Caplan said doubters seeking proof write him off by thinking they could “walk into a pizzeria and see people having sex with kids, but that’s not how it works” and rues the fact that his amateur-sleuth collective doesn’t have the investigative powers of, say, the F.B.I.

Conceding that they have nothing but “circumstantial evidence after circumstantial evidence” to make their case – like grown men taking young girls to get pizza at 8 p.m. on a Saturday – he said he can’t figure out why people are so quick to brush him off. ("Some will say that's just a father and daughter going to eat pizza, but I saw it 10 times the other night. Something just seemed off about it," he said.)

“Even if I’m wrong about this, what are they so angry about?” he said. “I’d love to be wrong. We all would, but there’s something wrong with our country. Kids are being abused. Kids are being trafficked. It’s not an isolated thing. People don’t like to think about it, but it’s not a stretch to think some very powerful people are involved.”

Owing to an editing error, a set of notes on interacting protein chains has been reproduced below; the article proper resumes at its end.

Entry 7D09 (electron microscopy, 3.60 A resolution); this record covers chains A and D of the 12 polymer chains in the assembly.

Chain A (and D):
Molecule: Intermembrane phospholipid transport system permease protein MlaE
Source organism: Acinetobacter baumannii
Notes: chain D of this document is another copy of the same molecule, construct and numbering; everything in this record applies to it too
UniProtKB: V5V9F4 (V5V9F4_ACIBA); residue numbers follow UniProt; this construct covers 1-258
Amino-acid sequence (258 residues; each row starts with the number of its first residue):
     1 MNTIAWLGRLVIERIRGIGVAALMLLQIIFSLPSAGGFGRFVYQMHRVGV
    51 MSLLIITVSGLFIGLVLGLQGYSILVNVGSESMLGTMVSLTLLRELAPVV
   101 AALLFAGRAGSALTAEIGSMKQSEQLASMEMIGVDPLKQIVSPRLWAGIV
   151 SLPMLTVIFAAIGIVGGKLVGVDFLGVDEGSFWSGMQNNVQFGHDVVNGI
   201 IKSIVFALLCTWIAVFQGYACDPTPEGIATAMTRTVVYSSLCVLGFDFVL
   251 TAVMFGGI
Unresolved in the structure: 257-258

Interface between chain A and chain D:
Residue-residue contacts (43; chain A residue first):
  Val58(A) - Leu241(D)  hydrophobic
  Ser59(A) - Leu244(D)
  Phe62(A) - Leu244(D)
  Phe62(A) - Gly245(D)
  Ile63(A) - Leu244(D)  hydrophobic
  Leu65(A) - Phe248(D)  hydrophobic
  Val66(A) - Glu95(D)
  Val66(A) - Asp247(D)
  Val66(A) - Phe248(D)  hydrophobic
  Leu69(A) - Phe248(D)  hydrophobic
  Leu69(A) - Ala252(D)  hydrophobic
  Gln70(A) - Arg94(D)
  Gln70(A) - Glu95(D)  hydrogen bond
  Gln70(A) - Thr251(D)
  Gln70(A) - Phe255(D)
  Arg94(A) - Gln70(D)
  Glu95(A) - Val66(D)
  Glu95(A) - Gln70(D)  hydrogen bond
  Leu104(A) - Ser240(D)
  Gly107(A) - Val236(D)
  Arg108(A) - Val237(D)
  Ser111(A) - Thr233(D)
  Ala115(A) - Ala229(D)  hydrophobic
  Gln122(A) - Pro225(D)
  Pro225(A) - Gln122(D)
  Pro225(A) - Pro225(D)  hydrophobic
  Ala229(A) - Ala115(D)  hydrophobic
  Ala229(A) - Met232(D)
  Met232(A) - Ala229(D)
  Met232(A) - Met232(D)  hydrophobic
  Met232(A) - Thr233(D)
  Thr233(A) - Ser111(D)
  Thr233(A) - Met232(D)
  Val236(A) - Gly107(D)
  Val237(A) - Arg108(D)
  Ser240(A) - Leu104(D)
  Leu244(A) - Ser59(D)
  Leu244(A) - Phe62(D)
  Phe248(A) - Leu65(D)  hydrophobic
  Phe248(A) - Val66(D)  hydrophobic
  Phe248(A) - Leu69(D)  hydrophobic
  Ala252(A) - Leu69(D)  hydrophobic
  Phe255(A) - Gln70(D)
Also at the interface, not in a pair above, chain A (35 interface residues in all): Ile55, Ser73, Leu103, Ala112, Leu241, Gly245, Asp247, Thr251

Caplan is well aware that some people think he’s nuts. In fact, some who’ve known him have reached out to me after the previous stories ran to say as much out of concern for his well-being.

Still, when he speaks, it’s with the authority of someone who has spent months delving into an issue, regardless of whether you believe his conclusions or not.

On Wednesday afternoon, Caplan’s sign drew several honks and thumbs up from passersby – one school bus and several work trucks among them – along with those who took pictures of him.

By sheer numbers, he’s certain that pedophiles have driven past him. He takes a certain pride in knowing, if that’s the case, that he’s made them very uncomfortable. The lack of eye contact, he said, is a tell – and he's looking for tells like a poker shark seeking out prey.

When he’s asked for his overarching message, it’s this: Just take a few minutes and look into what we’re saying. What’s the worst that can happen by doing that?

“Just don’t act like I’m just some nut out there. People don’t know what I know," he said. “They should keep an open mind about this. It’s not about politics. It’s about kids. It’ll take a while (for us to prove these accusations), but it’s just a matter of time until we do.”